“Lord!” I said, “I don’t really understand what that means, but I want to give You this pain and this worry!” I thought of a couple I know who are militant atheists. I thought of my sins. I struggled to find the words to say. I thought of a simple prayer I saw on a blog, The Jesus Prayer. “Lord Jesus Christ, son of God, have mercy on me, a sinner.” I said the prayer. Then again. And again. Then something unexpected happened.

I was laying there asking for just enough comfort to doze off. I certainly wasn’t asking for a lesson in the true nature of faith. However, as I prayed, I realized I was hoping for comfort. I asked Jesus to come to my side and I hoped He would come. The message came to me as plain as day: Faith does not hope God will come to our aid, faith knows that He will.

In that moment, I held on to the faith that God would come to my aid and prayed The Jesus Prayer over and over again. Within just a few minutes, I dropped off to sleep. Since then, my nights have been easier. When the pain troubles me too much, doing a few recitations of The Jesus Prayer soothes me to sleep straight away.

So what is The Jesus Prayer

The Jesus Prayer is a prayer used widely in the Eastern Orthodox Church, and is featured prominently in the book The Way of a Pilgrim. The prayer has scriptural roots in Luke 18:11-13:

 The Pharisee standing, prayed thus with himself: O God, I give thee thanks that I am not as the rest of men, extortioners, unjust, adulterers, as also is this publican. I fast twice in a week: I give tithes of all that I possess. And the publican, standing afar off, would not so much as lift up his eyes towards heaven; but struck his breast, saying: O God, be merciful to me a sinner.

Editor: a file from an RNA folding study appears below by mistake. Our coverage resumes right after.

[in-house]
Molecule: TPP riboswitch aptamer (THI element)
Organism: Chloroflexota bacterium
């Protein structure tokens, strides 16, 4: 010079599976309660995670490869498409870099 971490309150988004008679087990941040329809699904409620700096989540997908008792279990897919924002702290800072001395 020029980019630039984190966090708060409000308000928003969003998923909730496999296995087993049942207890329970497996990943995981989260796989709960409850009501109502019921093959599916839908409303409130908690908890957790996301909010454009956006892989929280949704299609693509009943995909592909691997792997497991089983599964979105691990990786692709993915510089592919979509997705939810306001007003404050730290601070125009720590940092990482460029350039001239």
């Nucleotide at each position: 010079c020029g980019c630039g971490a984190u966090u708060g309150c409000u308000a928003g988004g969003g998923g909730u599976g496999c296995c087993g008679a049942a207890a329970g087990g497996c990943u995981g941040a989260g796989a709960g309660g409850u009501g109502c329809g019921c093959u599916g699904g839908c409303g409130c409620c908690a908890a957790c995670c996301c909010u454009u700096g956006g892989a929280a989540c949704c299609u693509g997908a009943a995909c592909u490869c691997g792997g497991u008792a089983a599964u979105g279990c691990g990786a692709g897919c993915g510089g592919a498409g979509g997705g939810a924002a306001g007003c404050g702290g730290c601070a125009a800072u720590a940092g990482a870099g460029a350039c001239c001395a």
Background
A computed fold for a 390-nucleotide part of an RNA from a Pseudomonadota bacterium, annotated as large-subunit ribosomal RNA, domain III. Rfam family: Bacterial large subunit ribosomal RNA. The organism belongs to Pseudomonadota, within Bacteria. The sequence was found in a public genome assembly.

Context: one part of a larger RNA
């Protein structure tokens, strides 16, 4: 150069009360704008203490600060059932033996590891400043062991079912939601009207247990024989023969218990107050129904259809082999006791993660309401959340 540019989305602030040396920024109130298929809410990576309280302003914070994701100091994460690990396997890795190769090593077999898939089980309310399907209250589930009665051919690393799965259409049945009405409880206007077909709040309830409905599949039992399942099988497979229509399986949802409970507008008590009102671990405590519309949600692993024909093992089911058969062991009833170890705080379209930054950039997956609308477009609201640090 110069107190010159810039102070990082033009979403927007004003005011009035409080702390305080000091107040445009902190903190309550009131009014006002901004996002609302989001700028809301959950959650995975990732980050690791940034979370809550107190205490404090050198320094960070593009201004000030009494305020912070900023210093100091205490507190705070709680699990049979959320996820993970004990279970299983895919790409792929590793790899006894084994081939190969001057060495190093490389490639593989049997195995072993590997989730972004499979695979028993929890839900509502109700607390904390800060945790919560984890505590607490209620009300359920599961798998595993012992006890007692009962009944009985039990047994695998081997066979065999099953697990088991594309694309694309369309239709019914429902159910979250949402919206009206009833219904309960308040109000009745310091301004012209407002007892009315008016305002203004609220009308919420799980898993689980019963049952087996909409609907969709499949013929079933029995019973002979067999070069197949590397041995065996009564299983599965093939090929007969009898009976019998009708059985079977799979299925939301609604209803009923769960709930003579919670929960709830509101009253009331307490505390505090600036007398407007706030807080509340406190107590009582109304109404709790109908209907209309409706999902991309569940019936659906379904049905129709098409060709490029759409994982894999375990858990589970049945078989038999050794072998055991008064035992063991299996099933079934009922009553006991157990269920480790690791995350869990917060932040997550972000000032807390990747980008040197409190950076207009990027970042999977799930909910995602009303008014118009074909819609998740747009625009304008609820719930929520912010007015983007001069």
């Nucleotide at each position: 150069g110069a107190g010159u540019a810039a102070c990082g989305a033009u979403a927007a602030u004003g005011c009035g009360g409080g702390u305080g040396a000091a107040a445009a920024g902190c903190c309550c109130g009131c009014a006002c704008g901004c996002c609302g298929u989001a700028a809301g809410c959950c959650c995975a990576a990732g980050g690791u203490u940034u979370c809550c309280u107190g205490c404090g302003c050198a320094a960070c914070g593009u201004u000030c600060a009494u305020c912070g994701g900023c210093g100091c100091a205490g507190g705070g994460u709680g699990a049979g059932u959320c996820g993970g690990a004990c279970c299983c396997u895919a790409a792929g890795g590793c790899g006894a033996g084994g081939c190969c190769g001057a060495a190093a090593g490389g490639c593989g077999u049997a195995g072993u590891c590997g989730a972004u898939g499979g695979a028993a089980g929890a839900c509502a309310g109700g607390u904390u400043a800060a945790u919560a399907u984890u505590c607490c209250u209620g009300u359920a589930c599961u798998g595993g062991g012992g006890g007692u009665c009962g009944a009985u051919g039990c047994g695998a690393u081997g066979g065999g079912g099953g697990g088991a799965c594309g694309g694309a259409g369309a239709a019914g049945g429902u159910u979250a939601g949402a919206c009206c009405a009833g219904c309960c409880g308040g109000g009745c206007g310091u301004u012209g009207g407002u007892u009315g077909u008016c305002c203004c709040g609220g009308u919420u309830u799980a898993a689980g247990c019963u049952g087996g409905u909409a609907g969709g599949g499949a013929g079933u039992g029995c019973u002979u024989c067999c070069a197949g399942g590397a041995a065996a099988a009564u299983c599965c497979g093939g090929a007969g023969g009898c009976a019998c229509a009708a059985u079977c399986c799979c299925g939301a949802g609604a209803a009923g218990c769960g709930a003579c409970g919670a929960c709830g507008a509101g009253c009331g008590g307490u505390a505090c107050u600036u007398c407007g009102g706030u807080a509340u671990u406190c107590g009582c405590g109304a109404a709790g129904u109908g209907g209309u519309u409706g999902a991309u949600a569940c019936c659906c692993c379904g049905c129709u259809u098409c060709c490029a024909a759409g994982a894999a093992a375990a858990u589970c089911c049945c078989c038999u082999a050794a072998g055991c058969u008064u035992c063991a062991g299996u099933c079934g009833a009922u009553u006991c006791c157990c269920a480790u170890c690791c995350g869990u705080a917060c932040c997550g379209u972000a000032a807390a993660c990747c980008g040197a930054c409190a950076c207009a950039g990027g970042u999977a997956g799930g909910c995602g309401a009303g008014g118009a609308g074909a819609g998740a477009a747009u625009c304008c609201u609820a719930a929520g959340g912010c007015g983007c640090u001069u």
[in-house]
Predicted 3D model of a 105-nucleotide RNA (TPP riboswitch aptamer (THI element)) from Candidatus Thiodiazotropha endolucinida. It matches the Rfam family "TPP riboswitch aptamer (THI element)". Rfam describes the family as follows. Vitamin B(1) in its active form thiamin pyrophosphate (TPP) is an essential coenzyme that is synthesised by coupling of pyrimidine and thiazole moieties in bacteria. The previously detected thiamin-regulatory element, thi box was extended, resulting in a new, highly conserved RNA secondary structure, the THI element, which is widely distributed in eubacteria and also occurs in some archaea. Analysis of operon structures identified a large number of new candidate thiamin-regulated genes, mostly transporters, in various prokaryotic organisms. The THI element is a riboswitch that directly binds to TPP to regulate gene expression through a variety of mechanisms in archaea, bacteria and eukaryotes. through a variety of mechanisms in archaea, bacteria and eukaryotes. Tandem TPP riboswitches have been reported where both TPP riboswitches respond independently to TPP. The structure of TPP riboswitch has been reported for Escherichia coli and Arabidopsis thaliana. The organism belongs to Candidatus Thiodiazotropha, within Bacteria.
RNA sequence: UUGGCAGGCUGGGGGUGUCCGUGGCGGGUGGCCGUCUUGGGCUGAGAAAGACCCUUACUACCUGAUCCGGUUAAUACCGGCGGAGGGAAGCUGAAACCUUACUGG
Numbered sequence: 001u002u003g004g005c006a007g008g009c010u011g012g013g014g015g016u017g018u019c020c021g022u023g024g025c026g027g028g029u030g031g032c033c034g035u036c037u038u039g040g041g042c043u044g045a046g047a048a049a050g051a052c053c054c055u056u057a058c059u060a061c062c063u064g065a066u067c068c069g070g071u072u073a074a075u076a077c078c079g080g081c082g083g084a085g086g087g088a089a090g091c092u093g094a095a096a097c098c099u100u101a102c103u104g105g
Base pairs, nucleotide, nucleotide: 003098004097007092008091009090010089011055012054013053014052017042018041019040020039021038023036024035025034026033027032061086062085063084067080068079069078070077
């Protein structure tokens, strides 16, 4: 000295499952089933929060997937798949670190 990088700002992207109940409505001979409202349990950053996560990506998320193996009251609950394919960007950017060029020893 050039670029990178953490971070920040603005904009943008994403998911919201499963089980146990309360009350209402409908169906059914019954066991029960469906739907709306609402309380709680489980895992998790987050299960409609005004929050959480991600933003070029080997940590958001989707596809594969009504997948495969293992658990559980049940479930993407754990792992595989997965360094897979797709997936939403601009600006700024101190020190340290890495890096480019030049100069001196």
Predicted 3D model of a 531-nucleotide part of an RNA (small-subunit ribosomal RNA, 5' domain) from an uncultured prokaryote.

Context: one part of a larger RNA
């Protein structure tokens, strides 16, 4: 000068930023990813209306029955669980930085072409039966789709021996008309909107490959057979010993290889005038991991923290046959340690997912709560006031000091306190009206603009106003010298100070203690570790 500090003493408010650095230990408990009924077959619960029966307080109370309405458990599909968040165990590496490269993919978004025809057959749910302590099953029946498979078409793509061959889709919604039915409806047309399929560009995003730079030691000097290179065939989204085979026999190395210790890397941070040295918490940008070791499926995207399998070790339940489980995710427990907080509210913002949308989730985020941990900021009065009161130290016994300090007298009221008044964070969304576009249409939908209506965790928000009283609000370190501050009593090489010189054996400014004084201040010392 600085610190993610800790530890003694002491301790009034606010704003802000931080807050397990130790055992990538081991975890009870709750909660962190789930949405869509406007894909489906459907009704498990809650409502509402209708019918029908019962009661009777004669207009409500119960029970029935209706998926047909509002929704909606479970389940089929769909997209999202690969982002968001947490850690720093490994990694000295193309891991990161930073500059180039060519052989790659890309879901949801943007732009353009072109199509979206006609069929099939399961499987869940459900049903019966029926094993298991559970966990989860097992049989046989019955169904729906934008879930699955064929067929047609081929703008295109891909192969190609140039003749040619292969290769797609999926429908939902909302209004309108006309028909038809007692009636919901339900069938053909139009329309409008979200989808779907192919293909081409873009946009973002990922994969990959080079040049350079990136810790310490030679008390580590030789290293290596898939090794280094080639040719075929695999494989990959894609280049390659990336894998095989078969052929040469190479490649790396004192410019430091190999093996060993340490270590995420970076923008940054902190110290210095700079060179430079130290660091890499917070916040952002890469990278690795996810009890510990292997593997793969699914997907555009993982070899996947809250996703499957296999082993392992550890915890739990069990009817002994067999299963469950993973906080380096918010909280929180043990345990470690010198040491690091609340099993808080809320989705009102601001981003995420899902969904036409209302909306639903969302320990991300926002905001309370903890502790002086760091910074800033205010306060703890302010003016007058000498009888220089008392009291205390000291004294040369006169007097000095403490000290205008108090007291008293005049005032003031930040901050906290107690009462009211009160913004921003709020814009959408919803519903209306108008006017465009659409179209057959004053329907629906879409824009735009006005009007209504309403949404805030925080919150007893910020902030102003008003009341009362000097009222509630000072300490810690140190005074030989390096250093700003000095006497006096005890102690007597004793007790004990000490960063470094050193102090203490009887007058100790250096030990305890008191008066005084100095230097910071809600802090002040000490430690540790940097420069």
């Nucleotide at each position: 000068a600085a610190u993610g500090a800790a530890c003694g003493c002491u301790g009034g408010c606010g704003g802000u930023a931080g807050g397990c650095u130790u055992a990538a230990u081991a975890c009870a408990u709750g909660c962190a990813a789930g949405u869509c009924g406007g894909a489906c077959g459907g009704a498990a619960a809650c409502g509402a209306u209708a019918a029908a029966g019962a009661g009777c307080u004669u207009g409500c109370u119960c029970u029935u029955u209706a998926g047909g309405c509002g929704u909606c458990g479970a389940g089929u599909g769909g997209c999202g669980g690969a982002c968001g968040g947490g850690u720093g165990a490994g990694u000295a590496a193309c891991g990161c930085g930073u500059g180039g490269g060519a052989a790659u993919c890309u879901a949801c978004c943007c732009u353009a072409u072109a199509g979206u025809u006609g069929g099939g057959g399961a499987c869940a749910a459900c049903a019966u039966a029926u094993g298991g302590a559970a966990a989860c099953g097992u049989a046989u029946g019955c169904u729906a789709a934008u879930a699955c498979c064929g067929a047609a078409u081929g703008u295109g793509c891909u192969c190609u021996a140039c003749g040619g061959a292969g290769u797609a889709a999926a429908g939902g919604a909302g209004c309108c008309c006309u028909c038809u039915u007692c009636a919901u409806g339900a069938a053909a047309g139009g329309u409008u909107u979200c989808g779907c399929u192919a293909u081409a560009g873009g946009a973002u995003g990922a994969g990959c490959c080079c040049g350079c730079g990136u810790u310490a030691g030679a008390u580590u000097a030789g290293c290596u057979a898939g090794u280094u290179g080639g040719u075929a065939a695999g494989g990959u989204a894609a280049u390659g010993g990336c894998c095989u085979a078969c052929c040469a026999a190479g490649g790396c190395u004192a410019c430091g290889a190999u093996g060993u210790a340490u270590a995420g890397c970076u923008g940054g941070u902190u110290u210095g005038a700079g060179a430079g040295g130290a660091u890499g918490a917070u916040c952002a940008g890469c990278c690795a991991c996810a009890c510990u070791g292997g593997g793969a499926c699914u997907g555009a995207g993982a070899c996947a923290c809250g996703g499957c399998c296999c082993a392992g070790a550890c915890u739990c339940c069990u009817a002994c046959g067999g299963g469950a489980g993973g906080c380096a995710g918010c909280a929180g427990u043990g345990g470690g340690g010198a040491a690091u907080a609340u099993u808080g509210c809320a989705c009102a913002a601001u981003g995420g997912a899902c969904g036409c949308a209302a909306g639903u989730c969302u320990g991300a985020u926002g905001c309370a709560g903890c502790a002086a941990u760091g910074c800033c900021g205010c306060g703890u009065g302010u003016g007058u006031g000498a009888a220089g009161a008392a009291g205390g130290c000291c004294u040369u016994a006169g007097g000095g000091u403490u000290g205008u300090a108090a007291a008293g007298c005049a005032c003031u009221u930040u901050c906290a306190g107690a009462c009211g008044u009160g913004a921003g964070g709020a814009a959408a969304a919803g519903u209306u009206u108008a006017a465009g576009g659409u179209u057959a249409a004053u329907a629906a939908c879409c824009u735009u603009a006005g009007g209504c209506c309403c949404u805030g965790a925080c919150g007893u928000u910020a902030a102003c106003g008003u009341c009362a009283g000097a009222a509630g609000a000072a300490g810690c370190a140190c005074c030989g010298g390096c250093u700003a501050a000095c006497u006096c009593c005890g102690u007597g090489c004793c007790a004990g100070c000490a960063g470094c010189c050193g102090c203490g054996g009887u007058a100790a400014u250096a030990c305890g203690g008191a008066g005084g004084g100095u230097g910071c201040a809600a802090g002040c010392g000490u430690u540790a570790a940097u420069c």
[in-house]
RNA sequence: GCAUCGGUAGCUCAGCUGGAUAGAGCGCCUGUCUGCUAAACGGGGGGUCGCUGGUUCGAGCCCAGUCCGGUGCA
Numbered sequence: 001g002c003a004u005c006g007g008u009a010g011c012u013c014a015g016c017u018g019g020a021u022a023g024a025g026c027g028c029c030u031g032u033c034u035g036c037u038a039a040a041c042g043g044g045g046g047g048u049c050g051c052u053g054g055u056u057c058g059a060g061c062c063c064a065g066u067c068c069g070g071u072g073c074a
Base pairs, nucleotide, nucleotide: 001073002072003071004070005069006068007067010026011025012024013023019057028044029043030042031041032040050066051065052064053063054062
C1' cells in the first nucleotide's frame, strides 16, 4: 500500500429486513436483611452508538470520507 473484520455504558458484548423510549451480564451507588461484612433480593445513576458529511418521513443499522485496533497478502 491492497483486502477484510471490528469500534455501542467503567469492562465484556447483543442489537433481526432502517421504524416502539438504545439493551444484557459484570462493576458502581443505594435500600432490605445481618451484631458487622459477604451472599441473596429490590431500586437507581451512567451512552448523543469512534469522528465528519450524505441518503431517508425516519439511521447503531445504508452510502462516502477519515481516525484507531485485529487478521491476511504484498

In the Eastern Orthodox Church, it is repeated over and over, with the aid of a prayer rope as a meditative prayer, similar to how Catholics pray the rosary. The power of this prayer comes from the invocation of Jesus’ name, and the humility of acknowledging oneself as a sinner. Eastern Orthodox monks say the prayer hundreds of times a night in their private cells, in an attempt to internalize the prayer, thus praying without ceasing. Some say the prayer in sync with their breathing; others use it as a method of self analysis, listening as they pray to which words they emphasize. If the word “Jesus” is stressed, it points to needing to appeal to Jesus’ human nature, if the word “sinner” is stressed, it points to needing to repent and accept forgiveness of sins, etc. There’s more, of course, but I don’t want to go into it too far here. Bottom line, reciting the prayer helped me to focus on God during a time of distress and pain.

What is “Offering it up?”